My fourth day in the Big Easy began with a steamboat tour of the Mississippi. I’d seen the large crowds waiting in line for the Steamboat Natchez several times during my walks around the French Quarter, but for whatever reason I wasn’t tempted to join in the fun implicit in the vessel’s authentic steam calliope, whose merry tunes follow you all around Jackson Square. It was on the day before, after my return from City Park, that I decided I needed to book more tours and activities, and so I took a chance on the steamboat. I’m glad I did. The ticket was a very reasonable price and I paid extra to get a buffet lunch onboard. By noon, August 6th, I was chomping down on several helpings of fried chicken inside the Natchez’s historic dining hall.
Not wanting to miss anything, I went up to the deck soon after finishing my food. As I’ve said before on this blog, I’m obsessed with the industrial aesthetic. And New Orleans has warehouses, cranes, shipping containers, and tugboats for days. We passed by the immense Domino Sugar Factory in Chalmette and I marveled at its crude grandeur. It was spectacular. When the Natchez turned around I went back to the dining hall where the jazz band started playing. This was good shit, some real Nucky Thompson shit, that they had going on down here. I was thoroughly entertained.
My aim for the afternoon was to go to the zoo. I’m not particularly crazy about zoos, but it seemed like one of the city’s main attractions. Clouds gathered, and as I stood at one of the stops on Canal Street hoping to find the right streetcar, I began to question the whole idea. I abandoned it abruptly, and headed back to the Quarter. I wandered north a little and ended up at the strangest place I encountered on my entire trip: Dauphine Street’s “Museum of Death”. An apocalyptic bang precipitated an orgy of rainfall, and I staggered into the building with my hair about my face. I asked the guy at the desk what the rules were about taking photos. He answered in an overly-calm monotone that were I to take any photos, I would be “thrown out onto the street”. I thought that such an image was a little unnecessary, but he nonetheless answered my question. No photos. So I therefore have nothing to show you from this part of my day. I asked him if his museum would give me nightmares and he replied with “That’s a risk you gotta take”.
I entered through this curtain that made me think of houses of mirrors you would see at carnivals. The museum itself is a lot like the Black Museum from the fourth season of Black Mirror (minus the cyberpunk technology). The displays included graphic crime scene photos, prison shivs, the underwear of executed death row inmates, letters and poems written by serial killers, death masks, mortician apparatus, mummified remains, human skeletons, hair recovered from a crime scene, Jack Ruby’s business card, Manson family photographs, 9/11 stuff, and a Kevorkian “suicide device”. At the back there’s a “Theater of Death” which has gory autopsy footage on loop. At this point I wondered if the whole thing wasn’t a little fetishistic, and had to double-check that no one in the back row was furiously beating their meat. The last exhibit was devoted to tribes in Papua New Guinea that engage in cannibalism and headhunting. I admit to finding this rather interesting, and there were several shields and spears on display. There was also a good number of shrunken heads from the Amazon rainforest, which, upon leaving, I decided to ask the guy at the desk about. The man was delighted that I had a question. He told me that genuine shrunken heads are very expensive, and that if I see one in a shop window, it’s probably a fake. What the tribes do is take off the skin and put hot coals or something inside to keep the shape. It was strange to think that this little head on a shelf had once been a human being, that he or she had once laughed, cried, stubbed a toe, farted loudly, fallen ill, dreamt, kissed, fucked, felt awkward, gotten lost, held regrets, and expressed their thoughts in a way entirely their own.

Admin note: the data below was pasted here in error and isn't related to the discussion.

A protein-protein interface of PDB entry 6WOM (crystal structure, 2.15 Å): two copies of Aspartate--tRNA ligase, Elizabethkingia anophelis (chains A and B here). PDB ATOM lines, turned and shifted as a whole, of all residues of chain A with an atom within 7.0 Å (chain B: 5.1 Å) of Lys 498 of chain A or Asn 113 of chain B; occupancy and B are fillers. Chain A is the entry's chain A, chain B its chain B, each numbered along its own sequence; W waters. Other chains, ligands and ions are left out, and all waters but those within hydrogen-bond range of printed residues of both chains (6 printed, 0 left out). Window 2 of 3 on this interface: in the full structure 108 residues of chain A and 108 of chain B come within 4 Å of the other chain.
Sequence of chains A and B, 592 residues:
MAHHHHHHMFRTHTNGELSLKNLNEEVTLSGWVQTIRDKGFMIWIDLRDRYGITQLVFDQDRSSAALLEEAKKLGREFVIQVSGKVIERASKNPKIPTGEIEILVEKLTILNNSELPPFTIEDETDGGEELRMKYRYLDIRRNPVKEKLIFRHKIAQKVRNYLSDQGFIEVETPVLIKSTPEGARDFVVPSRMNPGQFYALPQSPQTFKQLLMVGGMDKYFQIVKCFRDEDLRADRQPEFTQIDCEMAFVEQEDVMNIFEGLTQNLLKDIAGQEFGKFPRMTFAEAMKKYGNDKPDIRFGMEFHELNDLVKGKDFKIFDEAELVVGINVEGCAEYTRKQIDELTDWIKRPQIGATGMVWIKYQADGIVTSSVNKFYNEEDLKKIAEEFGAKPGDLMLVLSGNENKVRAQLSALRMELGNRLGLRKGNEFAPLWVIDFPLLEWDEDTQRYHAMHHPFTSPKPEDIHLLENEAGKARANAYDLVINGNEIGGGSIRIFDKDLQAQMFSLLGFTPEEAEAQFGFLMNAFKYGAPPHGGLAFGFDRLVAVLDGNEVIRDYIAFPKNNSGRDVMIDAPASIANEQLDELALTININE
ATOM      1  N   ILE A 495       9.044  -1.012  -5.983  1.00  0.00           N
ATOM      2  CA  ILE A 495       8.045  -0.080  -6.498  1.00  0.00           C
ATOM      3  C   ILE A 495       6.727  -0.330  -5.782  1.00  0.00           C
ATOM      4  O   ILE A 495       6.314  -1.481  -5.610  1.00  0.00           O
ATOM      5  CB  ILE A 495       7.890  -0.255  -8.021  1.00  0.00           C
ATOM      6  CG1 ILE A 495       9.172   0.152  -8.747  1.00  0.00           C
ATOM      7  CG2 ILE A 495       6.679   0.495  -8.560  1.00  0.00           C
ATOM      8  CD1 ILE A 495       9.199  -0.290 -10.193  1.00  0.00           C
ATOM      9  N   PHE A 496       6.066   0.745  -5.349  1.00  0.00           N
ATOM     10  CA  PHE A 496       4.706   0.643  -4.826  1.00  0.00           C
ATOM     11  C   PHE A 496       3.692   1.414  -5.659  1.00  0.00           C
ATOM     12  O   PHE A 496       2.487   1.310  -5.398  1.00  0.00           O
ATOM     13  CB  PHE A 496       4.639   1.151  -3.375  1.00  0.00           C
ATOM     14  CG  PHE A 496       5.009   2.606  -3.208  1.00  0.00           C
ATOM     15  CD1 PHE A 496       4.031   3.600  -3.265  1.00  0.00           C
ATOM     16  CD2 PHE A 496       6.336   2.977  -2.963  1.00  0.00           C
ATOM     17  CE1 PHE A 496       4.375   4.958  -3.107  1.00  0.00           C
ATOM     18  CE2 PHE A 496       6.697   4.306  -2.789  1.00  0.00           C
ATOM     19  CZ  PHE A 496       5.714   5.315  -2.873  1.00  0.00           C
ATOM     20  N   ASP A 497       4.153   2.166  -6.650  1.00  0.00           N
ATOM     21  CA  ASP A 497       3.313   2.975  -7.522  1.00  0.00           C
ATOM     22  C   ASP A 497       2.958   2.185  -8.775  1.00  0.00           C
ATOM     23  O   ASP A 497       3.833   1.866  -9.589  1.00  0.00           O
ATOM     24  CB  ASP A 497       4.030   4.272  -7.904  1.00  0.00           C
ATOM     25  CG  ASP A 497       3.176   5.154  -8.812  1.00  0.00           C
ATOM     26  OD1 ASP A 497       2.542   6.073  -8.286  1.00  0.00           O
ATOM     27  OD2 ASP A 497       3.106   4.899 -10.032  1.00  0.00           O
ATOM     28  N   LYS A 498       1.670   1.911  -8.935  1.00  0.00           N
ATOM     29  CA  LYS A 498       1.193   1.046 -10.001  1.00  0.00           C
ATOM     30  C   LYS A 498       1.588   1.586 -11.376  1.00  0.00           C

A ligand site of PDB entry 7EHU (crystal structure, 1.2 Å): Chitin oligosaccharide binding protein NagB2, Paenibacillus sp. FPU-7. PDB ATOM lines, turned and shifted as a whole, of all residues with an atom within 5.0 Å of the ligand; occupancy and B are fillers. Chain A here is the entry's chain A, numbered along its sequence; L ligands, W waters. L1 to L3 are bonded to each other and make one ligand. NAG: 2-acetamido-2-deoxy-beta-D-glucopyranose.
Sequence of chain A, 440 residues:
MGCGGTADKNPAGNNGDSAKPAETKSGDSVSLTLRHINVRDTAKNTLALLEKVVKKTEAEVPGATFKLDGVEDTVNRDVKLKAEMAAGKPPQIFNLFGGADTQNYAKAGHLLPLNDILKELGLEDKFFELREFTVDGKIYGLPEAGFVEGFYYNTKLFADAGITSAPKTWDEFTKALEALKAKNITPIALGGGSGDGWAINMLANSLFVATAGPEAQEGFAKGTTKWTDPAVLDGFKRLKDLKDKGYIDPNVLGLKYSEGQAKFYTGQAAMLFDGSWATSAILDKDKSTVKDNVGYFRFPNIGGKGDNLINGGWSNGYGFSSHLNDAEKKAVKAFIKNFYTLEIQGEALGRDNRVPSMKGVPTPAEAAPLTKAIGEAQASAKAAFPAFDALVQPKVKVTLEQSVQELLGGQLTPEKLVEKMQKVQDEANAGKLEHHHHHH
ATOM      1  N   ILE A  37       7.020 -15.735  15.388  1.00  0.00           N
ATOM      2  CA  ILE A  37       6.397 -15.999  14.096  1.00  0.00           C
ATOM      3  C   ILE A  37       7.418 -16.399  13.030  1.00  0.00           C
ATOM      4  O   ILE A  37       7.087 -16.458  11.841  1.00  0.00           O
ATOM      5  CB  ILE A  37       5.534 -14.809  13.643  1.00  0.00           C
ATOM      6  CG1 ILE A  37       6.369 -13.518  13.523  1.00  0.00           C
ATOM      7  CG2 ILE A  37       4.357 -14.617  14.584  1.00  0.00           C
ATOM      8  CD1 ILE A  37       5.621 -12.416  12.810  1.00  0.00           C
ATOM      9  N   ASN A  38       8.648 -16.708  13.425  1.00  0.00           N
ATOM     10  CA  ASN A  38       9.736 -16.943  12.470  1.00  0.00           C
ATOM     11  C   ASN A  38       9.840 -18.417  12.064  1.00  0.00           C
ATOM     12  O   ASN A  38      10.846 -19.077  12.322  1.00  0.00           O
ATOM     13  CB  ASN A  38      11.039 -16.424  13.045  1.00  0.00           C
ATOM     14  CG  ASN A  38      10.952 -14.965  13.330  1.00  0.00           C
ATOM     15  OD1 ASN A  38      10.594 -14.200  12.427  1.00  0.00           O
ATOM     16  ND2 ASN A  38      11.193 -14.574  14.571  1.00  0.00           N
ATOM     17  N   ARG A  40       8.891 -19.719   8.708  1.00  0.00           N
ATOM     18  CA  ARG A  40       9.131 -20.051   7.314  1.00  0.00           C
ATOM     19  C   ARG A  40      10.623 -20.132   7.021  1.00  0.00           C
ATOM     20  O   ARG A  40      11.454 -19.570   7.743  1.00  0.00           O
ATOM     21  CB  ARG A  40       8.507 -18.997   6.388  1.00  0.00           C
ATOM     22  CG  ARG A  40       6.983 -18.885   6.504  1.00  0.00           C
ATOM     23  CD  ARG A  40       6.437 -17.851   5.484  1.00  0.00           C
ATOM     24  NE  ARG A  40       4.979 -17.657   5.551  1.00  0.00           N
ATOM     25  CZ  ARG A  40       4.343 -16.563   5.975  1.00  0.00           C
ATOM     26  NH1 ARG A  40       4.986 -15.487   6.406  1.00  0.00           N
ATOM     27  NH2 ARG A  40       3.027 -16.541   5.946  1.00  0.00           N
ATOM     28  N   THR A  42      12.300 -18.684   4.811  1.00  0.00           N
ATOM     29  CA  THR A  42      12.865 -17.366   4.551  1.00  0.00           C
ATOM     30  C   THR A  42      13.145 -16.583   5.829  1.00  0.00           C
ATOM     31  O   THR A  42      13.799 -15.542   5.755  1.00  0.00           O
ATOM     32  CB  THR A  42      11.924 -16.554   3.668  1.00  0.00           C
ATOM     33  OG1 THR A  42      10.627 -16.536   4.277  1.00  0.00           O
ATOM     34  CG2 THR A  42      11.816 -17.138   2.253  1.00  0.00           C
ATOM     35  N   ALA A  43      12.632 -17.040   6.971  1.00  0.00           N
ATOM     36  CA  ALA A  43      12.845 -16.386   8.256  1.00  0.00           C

Outside it was still hammering down with rain. I followed the sound of jazz towards Bourbon Street. There’s something about the synergy of jazz and rainy sidewalks that seems so natural. I passed a fancy, upscale restaurant with a bar area at the front. Without really knowing why, I turned around, doubled-back, and entered it. I sat down and asked for a Hurricane. The bartender was a pretty blonde named Ashleigh. I was her first customer of the day. We ended up chatting for over an hour and she told me all about her passion for Lord Byron’s poetry and a road trip to Ohio she was about to take with her dog. It felt nice to make a friend and have an extended conversation with someone new and interesting. It’s what I always want from a solo trip to a foreign city but can rarely find. People are more interesting to me than landmarks and exhibits. Given my taste for Hurricanes, she recommended I try a cocktail called the Planter’s Punch, which I also liked a great deal.
My final stop for the day was just around the corner from my hotel- the Historic Voodoo Museum. I wanted to learn more about voodoo culture, especially all the stuff about zombies. It was an interesting museum full of beautiful voodoo art pieces- however it is pretty small. The whole thing is two small rooms, but what there is, is excellent. I stepped back onto the street to find that the rain was dying down, and headed back to my hotel. It had been a great day, and I knew that the French Quarter would be a part of me forever.